There are six charity shops in Phibsborough, Enable Ireland, Oxfam, Debra Ireland, Irish Cancer Society and tucked away up across from St Peter’s Church is a small but very good CASA shop.

Just across from the shopping centre, is a small Aware shop.

I’ve found some gems here such as this 90s style denim dress which was about €6.

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Vintage denim dress from Aware

The bag I’m wearing with it was bought in the Irish Cancer Society shop.

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Denim dress and vintage bag
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Denim dress and vintage bag

My favourite charity shop is probably Enable Ireland.

They always have really nice good quality stock and they even offer an exchange with a receipt which is rare for a charity shop.

I bought this denim jacket there about 6 years ago and it’s still in good nick.

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Denim jacket

They also always have some really nice novelty homeware bits to spruce up your gaff.

I’ve also got loads of lovely things in Oxfam, especially before their renovation this year.

They had an amazing sale where I got a Zara wrap dress and a cute floral playsuit for €1 each!

Obviously, that was a clearance sale but they do have lots of great bargains and the shop looks lovely since it was refurbished.

They also now have a small vintage section which is well worth checking out.

And one of my favourite charity shop bargains ever was this colourful silky bomber which was about €6 from Oxfam Phibsborough.

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I still have this gorgeous jacket I found in a charity shop

And I fell in love with this pretty willow-print dress during the heatwave last year when I desperately needed clothes that were light but still work-appropriate.

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Blue and white willow print dress from Oxfam

Debra Ireland is the newest charity shop in the neighbourhood, it’s open about a year.

Among the lovely things I’ve bought from here is this real suede blue Mango jacket for about €10 and a quirky little 00s style Oriental bag for about €6.

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Blue suede Mango jacket
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Oriental clutch bag

And the Irish Cancer Society shop can also be a good shout for homeware, I found these gorgeous prints for my apartment.

Hope you enjoyed this haul and if you’re in Phibsborough, be sure to check out the charity shops, you won’t regret it!

Leave me a comment below and let me know what you thought. Don’t forget to check out my Instagram and Facebook page here.

Thanks for reading as always.

Edel

Jules Rimet

I threw together this outfit for a photography exhibition hosted by the DIT second year students in The Culture Box in Temple Bar.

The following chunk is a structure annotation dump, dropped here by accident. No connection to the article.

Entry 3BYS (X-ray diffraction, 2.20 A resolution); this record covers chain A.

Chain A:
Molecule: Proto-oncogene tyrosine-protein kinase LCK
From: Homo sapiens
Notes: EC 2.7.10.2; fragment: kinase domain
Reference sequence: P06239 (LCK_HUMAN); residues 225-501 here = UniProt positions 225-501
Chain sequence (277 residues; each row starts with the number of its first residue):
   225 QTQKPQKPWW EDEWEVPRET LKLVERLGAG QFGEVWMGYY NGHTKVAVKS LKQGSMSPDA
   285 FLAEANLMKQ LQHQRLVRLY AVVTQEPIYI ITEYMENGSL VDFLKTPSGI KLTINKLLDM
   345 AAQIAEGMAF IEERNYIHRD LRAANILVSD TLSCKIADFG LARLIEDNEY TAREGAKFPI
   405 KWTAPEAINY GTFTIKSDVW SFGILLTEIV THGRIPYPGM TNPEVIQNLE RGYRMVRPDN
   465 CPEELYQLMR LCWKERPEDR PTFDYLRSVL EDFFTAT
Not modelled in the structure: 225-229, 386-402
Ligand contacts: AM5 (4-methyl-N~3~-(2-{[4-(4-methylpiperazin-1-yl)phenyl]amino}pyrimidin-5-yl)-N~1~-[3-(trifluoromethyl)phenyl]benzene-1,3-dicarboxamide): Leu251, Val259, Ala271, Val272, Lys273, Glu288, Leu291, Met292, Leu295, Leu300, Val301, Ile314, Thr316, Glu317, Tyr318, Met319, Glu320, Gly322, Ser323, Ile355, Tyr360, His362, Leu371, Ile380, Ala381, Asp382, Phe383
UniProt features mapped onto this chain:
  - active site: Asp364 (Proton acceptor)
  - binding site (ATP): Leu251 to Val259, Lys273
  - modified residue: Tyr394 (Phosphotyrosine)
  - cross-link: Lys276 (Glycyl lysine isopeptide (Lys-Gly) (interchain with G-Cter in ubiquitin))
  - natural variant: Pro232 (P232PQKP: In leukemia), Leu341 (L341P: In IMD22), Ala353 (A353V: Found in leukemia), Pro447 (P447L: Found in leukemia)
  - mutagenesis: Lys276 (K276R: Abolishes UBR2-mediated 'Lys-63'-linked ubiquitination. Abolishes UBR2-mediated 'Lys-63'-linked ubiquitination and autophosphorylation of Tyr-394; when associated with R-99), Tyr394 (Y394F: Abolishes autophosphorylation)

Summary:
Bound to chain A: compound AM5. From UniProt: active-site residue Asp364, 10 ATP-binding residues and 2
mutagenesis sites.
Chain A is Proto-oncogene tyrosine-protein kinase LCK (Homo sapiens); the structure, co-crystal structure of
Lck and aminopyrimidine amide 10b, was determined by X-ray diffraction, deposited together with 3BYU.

My mother has a lot of awesome vintage clothing at home and I borrow her clothes all the time! (I say borrow but rarely return 😉 I like to mix older pieces with my own clothing. I found this gorgeous satin green shirt and knew I had to have it.

It’s very big for me but looks great tucked into my shorts. I really like the colour and the collar saves it from being a pyjama top 😛

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Walking down Capel St I saw a world cup mural drawn just outside the Brazilian bar D One and couldn’t resist a picture beside it! It was the perfect background!

The start and end of my involvement in the World Cup fanaticism.

My shorts and denim jacket are both great charity shop finds, the shorts were about €5 and the jacket also. The jacket was brand new with tags on and I had been looking for an oversized denim jacket for ages!!

I accessorised with simple black flats with gold studs and my Forever 21 earrings.

I knew this outfit worked when someone asked me “Are you exhibiting here?” No but clearly I look artsy enough! The exhibition was really good, really talented photographers with thought-provoking images. You can get a taster of the works on display here.

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Randomly posing at this shop which I absolutely love.The building consists of two stores, Mayfly and Lucy’s Lounge.

Mayfly is full of gorgeous quirky handcrafted jewellery and accessories.Mayfly sells only the work of independent artists and is a nice alternative to mass produced jewellery.

Lucy’s Lounge is an amazing vintage store downstairs more like a dressing-up chest than a shop. The proprietor herself is always dressed up in vintage outfits.

I’ve finally started using Lookbook properly, so if you wish to look at my other outfits you can see them here.  I’d love to connect with Irish fashion-lovers so if you have a profile fan me and I will fan back. 🙂

Thanks for dropping by as always! Don’t forget you can check out all my social media channels for more, InstagramTwitter and Facebook page here.

 

Edel

 

My month of thrift and trip to London

So as you know from my last post I embarked on a sacrificial crusade not to buy any new clothes for all of January. Tough considering the sales are on everywhere.

The first week was difficult..particularly as I use Penney’s as a detour to work.. but after a while it became easier and I didn’t miss shopping as much as I feared.

Anyway I got through the month and for once wasn’t completely broke by the end of January (what a coincidence!) and also found a few gems in the charity shops.

The first gorgeous item I found was this amazing pale cream lace blazer in an Enable Ireland charity shop for €10.90.  I love the detail of the bow and it’s in perfect condition.

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I found this gorgeous real leather rucksack for €5!! It’s super soft and so beautiful!